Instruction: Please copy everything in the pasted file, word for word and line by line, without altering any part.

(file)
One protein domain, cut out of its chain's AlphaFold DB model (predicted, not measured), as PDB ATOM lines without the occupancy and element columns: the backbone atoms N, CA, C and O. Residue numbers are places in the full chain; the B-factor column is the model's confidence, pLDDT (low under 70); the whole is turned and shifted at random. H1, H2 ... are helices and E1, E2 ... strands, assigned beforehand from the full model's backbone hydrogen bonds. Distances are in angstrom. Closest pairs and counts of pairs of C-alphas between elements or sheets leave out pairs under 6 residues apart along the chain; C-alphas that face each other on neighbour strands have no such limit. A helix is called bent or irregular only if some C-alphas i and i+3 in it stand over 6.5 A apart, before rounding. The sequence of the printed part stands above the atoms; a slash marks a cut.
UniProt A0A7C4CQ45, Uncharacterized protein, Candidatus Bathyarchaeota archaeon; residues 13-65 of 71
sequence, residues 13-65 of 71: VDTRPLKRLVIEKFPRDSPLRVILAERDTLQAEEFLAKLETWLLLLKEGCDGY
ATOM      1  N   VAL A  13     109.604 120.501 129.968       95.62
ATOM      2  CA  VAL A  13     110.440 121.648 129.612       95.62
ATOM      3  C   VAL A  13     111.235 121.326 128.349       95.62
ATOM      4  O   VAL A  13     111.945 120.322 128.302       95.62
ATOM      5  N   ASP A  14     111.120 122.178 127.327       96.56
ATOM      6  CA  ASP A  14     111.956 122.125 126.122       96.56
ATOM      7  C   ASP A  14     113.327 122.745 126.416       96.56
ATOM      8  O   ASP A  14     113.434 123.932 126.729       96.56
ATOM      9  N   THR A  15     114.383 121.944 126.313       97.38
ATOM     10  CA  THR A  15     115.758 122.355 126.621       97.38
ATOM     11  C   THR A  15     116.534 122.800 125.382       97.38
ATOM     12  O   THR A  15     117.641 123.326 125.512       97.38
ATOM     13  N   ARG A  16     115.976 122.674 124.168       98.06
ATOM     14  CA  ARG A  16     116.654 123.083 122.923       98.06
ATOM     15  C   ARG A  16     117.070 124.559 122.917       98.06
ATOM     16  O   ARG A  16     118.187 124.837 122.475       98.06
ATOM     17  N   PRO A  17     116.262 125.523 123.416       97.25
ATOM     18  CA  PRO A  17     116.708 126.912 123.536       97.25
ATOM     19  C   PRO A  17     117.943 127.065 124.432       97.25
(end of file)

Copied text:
One protein domain, cut out of its chain's AlphaFold DB model (predicted, not measured), as PDB ATOM lines without the occupancy and element columns: the backbone atoms N, CA, C and O. Residue numbers are places in the full chain; the B-factor column is the model's confidence, pLDDT (low under 70); the whole is turned and shifted at random. H1, H2 ... are helices and E1, E2 ... strands, assigned beforehand from the full model's backbone hydrogen bonds. Distances are in angstrom. Closest pairs and counts of pairs of C-alphas between elements or sheets leave out pairs under 6 residues apart along the chain; C-alphas that face each other on neighbour strands have no such limit. A helix is called bent or irregular only if some C-alphas i and i+3 in it stand over 6.5 A apart, before rounding. The sequence of the printed part stands above the atoms; a slash marks a cut.
UniProt A0A7C4CQ45, Uncharacterized protein, Candidatus Bathyarchaeota archaeon; residues 13-65 of 71
sequence, residues 13-65 of 71: VDTRPLKRLVIEKFPRDSPLRVILAERDTLQAEEFLAKLETWLLLLKEGCDGY
ATOM      1  N   VAL A  13     109.604 120.501 129.968       95.62
ATOM      2  CA  VAL A  13     110.440 121.648 129.612       95.62
ATOM      3  C   VAL A  13     111.235 121.326 128.349       95.62
ATOM      4  O   VAL A  13     111.945 120.322 128.302       95.62
ATOM      5  N   ASP A  14     111.120 122.178 127.327       96.56
ATOM      6  CA  ASP A  14     111.956 122.125 126.122       96.56
ATOM      7  C   ASP A  14     113.327 122.745 126.416       96.56
ATOM      8  O   ASP A  14     113.434 123.932 126.729       96.56
ATOM      9  N   THR A  15     114.383 121.944 126.313       97.38
ATOM     10  CA  THR A  15     115.758 122.355 126.621       97.38
ATOM     11  C   THR A  15     116.534 122.800 125.382       97.38
ATOM     12  O   THR A  15     117.641 123.326 125.512       97.38
ATOM     13  N   ARG A  16     115.976 122.674 124.168       98.06
ATOM     14  CA  ARG A  16     116.654 123.083 122.923       98.06
ATOM     15  C   ARG A  16     117.070 124.559 122.917       98.06
ATOM     16  O   ARG A  16     118.187 124.837 122.475       98.06
ATOM     17  N   PRO A  17     116.262 125.523 123.416       97.25
ATOM     18  CA  PRO A  17     116.708 126.912 123.536       97.25
ATOM     19  C   PRO A  17     117.943 127.065 124.432       97.25